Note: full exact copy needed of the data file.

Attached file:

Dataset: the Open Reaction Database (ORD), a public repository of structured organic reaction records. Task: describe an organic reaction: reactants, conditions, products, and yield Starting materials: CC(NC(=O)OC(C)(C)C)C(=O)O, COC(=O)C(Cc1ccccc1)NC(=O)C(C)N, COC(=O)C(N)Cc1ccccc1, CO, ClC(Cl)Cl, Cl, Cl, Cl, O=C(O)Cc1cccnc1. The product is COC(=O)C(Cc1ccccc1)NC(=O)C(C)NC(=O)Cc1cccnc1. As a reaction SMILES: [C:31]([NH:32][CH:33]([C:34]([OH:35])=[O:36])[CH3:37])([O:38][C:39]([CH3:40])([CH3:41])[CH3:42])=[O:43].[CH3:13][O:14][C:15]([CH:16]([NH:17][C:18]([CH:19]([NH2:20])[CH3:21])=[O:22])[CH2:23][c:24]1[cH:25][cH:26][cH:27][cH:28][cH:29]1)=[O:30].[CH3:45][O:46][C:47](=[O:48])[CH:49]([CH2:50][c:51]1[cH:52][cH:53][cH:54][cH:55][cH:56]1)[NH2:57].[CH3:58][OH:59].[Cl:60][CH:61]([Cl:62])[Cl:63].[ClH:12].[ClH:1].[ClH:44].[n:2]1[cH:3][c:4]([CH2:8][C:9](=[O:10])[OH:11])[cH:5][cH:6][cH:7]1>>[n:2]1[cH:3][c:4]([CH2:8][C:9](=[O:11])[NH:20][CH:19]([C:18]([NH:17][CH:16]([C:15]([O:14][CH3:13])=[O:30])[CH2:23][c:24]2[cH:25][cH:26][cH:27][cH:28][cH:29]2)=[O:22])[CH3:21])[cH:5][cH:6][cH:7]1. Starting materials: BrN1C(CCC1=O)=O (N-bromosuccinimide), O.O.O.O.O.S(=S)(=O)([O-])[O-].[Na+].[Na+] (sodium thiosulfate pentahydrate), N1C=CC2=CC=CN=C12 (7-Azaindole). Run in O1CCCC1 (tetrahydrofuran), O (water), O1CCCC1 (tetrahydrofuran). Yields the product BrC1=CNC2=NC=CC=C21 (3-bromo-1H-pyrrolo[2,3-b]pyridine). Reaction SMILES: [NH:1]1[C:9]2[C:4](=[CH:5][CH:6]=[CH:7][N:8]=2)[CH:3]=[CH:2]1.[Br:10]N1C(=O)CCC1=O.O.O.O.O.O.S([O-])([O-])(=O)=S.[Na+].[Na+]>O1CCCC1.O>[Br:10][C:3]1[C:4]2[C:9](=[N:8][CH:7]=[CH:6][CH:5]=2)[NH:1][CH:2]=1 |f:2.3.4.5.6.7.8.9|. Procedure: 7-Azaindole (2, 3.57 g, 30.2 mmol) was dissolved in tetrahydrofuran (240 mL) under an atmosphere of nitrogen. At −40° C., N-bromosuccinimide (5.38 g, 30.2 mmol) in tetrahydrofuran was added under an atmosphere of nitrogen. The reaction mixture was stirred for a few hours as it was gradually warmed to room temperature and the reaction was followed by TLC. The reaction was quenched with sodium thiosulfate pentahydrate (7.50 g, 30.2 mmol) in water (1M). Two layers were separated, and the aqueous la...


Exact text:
Dataset: the Open Reaction Database (ORD), a public repository of structured organic reaction records. Task: describe an organic reaction: reactants, conditions, products, and yield Starting materials: CC(NC(=O)OC(C)(C)C)C(=O)O, COC(=O)C(Cc1ccccc1)NC(=O)C(C)N, COC(=O)C(N)Cc1ccccc1, CO, ClC(Cl)Cl, Cl, Cl, Cl, O=C(O)Cc1cccnc1. The product is COC(=O)C(Cc1ccccc1)NC(=O)C(C)NC(=O)Cc1cccnc1. As a reaction SMILES: [C:31]([NH:32][CH:33]([C:34]([OH:35])=[O:36])[CH3:37])([O:38][C:39]([CH3:40])([CH3:41])[CH3:42])=[O:43].[CH3:13][O:14][C:15]([CH:16]([NH:17][C:18]([CH:19]([NH2:20])[CH3:21])=[O:22])[CH2:23][c:24]1[cH:25][cH:26][cH:27][cH:28][cH:29]1)=[O:30].[CH3:45][O:46][C:47](=[O:48])[CH:49]([CH2:50][c:51]1[cH:52][cH:53][cH:54][cH:55][cH:56]1)[NH2:57].[CH3:58][OH:59].[Cl:60][CH:61]([Cl:62])[Cl:63].[ClH:12].[ClH:1].[ClH:44].[n:2]1[cH:3][c:4]([CH2:8][C:9](=[O:10])[OH:11])[cH:5][cH:6][cH:7]1>>[n:2]1[cH:3][c:4]([CH2:8][C:9](=[O:11])[NH:20][CH:19]([C:18]([NH:17][CH:16]([C:15]([O:14][CH3:13])=[O:30])[CH2:23][c:24]2[cH:25][cH:26][cH:27][cH:28][cH:29]2)=[O:22])[CH3:21])[cH:5][cH:6][cH:7]1. Starting materials: BrN1C(CCC1=O)=O (N-bromosuccinimide), O.O.O.O.O.S(=S)(=O)([O-])[O-].[Na+].[Na+] (sodium thiosulfate pentahydrate), N1C=CC2=CC=CN=C12 (7-Azaindole). Run in O1CCCC1 (tetrahydrofuran), O (water), O1CCCC1 (tetrahydrofuran). Yields the product BrC1=CNC2=NC=CC=C21 (3-bromo-1H-pyrrolo[2,3-b]pyridine). Reaction SMILES: [NH:1]1[C:9]2[C:4](=[CH:5][CH:6]=[CH:7][N:8]=2)[CH:3]=[CH:2]1.[Br:10]N1C(=O)CCC1=O.O.O.O.O.O.S([O-])([O-])(=O)=S.[Na+].[Na+]>O1CCCC1.O>[Br:10][C:3]1[C:4]2[C:9](=[N:8][CH:7]=[CH:6][CH:5]=2)[NH:1][CH:2]=1 |f:2.3.4.5.6.7.8.9|. Procedure: 7-Azaindole (2, 3.57 g, 30.2 mmol) was dissolved in tetrahydrofuran (240 mL) under an atmosphere of nitrogen. At −40° C., N-bromosuccinimide (5.38 g, 30.2 mmol) in tetrahydrofuran was added under an atmosphere of nitrogen. The reaction mixture was stirred for a few hours as it was gradually warmed to room temperature and the reaction was followed by TLC. The reaction was quenched with sodium thiosulfate pentahydrate (7.50 g, 30.2 mmol) in water (1M). Two layers were separated, and the aqueous la...